Iowa casino bets big on sports betting; partners with William Hill U.S.

One of 19 commercial casino licenses in the state to be renewed by the Iowa Racing and Gaming Commission this past spring, Prairie Meadows Casino and Hotel recently announced it has signed a partnership agreement with the U.S. arm of British bookmaking giant William Hill PLC (LON:WMH), to run the Altoona casino’s sports book in the event the Midwestern state legalizes wagering on sporting events.

According to the Des Moines Register newspaper…

The Polk County-owned casino is, as part of a larger remodel, building an 8,600 square foot sports book near the horse racing center situated on the casino’s fourth floor. People will be able to view live betting odds and sporting events at the area’s bar and state-of-the-art video wall, both to be included in the build.

At the forefront:

The Thoroughbred and Quarter Horse racetrack casino is the first of the state’s 19 commercial casinos to have formally declare plans for a sports book and a sports betting partnership since the May 14, 2018 overturning of the Professional and Amateur Sports Protection Act (PASPA), the federal law that effectively outlawed sports betting nationwide, excluding a handful of states for the last 25 years.

Current sports betting picture:

To date, a total of eight states have full-scale legalized sports betting, including New Jersey, West Virginia, Rhode Island, Mississippi, Pennsylvania, New Mexico and Delaware, while bills have been passed in Arkansas and New York and Connecticut have put partial laws in place pending further action.

A further five states including Kentucky, Missouri, Ohio, and Virginia have bills pre-filed for this year’s legislative session.

Interest and imminence:

President and Chief Executive Officer for Prairie Meadows, Gary Palmer, thinks that sports betting in the state is “an exciting proposition,” and that there is “unbelievable interest,” according to the news agency.

Palmer isn’t alone, as Rep. Bobby Kaufmann, R-Wilton, is reportedly planning to introduce sports betting legislation sometime within the next two weeks. Any such legislation proposed in the Iowa House would be considered by the House State Government Committee, which Kaufmann chairs. He is also reportedly planning to hold a subcommittee meeting on the legalization of sports betting by the end of this month.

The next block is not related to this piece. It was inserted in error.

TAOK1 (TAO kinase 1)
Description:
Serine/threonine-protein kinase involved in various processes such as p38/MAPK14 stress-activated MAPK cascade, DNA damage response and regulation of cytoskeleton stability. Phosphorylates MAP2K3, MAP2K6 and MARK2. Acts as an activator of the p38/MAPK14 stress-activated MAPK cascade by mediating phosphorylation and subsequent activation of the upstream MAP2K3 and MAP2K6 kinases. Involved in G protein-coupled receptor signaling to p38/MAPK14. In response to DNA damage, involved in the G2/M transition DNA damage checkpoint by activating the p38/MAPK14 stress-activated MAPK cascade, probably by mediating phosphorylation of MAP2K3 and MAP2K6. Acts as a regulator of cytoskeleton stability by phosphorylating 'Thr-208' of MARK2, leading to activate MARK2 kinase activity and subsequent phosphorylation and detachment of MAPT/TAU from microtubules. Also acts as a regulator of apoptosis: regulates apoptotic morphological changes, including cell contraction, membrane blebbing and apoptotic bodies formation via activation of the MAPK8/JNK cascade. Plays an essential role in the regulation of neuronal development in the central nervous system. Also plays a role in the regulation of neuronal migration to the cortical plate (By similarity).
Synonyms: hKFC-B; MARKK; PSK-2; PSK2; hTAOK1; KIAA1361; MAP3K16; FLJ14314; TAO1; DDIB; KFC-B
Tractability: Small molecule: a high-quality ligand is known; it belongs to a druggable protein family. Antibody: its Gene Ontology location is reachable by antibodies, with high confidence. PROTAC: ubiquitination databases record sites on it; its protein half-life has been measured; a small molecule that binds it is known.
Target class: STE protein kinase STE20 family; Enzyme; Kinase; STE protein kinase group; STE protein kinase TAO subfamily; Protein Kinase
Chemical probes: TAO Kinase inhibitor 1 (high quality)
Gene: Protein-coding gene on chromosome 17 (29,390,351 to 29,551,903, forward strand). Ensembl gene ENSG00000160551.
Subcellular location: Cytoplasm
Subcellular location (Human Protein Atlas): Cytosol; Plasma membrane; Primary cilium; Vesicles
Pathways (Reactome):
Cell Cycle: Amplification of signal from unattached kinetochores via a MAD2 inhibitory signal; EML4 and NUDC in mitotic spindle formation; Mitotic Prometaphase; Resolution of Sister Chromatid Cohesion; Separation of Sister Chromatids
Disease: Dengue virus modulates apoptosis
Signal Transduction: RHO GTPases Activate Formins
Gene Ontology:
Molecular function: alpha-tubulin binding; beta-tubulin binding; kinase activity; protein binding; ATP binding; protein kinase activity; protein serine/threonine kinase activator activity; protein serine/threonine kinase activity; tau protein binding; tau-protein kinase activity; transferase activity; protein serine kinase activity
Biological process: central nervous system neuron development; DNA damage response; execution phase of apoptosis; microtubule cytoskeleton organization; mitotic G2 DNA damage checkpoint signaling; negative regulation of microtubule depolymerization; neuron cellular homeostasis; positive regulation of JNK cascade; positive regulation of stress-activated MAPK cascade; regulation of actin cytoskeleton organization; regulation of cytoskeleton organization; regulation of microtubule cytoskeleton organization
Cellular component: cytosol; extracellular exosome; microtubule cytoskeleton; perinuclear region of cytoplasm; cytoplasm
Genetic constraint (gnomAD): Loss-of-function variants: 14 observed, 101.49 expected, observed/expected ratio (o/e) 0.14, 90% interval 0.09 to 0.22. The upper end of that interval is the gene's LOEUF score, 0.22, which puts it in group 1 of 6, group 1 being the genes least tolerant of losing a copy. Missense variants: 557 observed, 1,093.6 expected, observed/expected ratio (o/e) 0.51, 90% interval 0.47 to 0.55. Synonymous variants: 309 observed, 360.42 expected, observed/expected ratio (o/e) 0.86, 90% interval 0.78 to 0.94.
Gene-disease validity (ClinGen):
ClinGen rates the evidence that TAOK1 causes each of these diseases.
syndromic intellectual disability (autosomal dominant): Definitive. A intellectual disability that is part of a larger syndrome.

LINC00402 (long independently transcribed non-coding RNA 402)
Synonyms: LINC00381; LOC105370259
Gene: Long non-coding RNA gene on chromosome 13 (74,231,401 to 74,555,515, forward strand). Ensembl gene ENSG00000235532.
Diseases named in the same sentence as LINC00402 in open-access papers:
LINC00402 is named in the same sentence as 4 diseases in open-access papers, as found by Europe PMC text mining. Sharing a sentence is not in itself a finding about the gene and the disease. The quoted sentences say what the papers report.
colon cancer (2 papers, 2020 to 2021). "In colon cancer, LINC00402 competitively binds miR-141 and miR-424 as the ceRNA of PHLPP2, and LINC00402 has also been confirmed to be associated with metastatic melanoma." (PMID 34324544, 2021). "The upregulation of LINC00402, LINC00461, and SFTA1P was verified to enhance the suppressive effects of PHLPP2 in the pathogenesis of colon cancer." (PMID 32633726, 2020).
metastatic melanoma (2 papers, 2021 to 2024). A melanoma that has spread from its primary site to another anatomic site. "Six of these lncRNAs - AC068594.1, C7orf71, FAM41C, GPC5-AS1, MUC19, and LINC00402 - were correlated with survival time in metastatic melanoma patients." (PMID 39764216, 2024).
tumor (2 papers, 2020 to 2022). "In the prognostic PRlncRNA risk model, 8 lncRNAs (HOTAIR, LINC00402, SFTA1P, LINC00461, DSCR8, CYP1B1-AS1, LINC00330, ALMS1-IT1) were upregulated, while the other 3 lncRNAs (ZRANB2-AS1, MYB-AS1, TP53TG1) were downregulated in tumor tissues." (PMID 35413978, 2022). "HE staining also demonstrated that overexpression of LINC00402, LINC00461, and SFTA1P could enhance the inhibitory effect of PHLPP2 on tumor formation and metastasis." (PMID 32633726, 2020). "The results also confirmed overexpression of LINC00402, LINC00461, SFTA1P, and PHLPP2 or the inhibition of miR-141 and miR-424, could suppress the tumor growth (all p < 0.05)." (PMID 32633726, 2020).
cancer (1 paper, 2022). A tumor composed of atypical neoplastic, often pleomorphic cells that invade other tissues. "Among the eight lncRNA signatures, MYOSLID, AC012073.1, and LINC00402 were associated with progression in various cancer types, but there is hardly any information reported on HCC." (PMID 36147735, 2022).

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“I’m not going to say it’s unanimous, but I’ve had a lot of (legislators) come to me favorable and not nearly as many coming to me unfavorable,” said Kaufmann.

While open to supporting sports betting legislation, Democrats including Sen. Liz Mathis, D-Hiawatha and Rep. Bruce Hunter, D-Des Moines, want to know where revenues would go and that safeguards are in place.

“Here’s how I kind of look at it: If it’s coming and it’s here and we have gaming in the state of Iowa, it’s better to get ahead of it and control some of the provisions of it and where the money is going to go and how the state of Iowa can benefit from it,” said Mathis.

Hunter said,  7BALL “We’ve got to make sure that it’s regulated properly, that we have enough safeguards in there, that some 14-year-old kid can’t go in there and all of a sudden use dad’s credit card and rack up a thousand dollars’ worth of betting on it,” according to the Des Moines Register.

Iowa Gov. rings in:

Meanwhile, Iowa Governor Kim Reynolds said in September, “there are a lot of questions to be answered,” about what sports betting could look like in Iowa.

“What we are doing is working with the Legislature, working with the different agencies to see what that would look like and how it would be implemented,” she reportedly said while campaigning in the fall for the governor’s race.

Stateside ops:

The stateside arm of the bookmaker founded in 1934 in the United Kingdom is the largest sports book operator in the United States, with operations in Rhode Island, Pennsylvania, West Virginia, Mississippi and New Jersey. It currently operates 108 race and sports books in Nevada. 

Chief Executive Officer for William Hill U.S., Joe Asher said that they are “thrilled” with the new partnership with Prairie Meadows and with the plans to construct a sports book that will make it “the place” to bet on and watch games, according to the Des Moines Register citing a news release.

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Waiting game:

Palmer reportedly said that they expect for construction to be completed by the second week of February and for the betting area to be open for business as soon as a bill is passed by the Legislature and the rules are written by the Iowa Racing and Gaming Commission.

Prairie Meadow’s president and CEO added that if the legislature fails to pass the sports betting bill, the casino will utilize the remodeled area for horse racing simulcasting.